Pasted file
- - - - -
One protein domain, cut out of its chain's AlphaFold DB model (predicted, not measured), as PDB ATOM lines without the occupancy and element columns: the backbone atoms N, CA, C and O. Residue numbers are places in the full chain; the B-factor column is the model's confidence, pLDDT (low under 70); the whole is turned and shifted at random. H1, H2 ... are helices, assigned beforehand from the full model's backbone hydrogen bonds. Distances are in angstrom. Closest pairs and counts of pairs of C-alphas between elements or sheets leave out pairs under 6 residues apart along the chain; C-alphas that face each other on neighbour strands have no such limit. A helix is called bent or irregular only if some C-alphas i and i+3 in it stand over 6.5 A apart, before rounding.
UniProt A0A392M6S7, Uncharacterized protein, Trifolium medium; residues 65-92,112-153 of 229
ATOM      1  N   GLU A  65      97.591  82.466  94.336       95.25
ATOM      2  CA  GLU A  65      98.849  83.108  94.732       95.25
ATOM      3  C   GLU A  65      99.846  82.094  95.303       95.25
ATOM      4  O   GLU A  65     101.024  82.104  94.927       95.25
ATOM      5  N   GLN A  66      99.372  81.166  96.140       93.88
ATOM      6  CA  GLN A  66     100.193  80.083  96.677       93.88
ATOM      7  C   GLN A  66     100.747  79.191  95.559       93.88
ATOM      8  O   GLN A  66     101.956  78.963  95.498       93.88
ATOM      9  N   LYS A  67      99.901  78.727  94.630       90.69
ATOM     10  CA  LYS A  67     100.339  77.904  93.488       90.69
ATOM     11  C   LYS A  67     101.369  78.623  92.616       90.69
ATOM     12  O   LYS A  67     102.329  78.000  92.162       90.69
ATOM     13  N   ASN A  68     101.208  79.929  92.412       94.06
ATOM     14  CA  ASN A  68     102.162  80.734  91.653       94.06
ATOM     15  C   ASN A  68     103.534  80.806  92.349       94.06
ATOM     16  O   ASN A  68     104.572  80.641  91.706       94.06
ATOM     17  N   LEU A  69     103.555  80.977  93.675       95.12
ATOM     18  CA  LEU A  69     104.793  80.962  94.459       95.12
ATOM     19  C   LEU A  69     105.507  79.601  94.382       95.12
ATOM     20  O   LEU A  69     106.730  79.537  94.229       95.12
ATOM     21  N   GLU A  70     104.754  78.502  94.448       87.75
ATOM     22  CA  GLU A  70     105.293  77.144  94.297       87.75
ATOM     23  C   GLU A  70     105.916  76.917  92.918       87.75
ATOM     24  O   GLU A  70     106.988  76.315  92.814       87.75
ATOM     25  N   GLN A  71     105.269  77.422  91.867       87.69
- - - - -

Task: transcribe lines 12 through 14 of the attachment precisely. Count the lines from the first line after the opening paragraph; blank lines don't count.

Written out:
ATOM     11  C   LYS A  67     101.369  78.623  92.616       90.69
ATOM     12  O   LYS A  67     102.329  78.000  92.162       90.69
ATOM     13  N   ASN A  68     101.208  79.929  92.412       94.06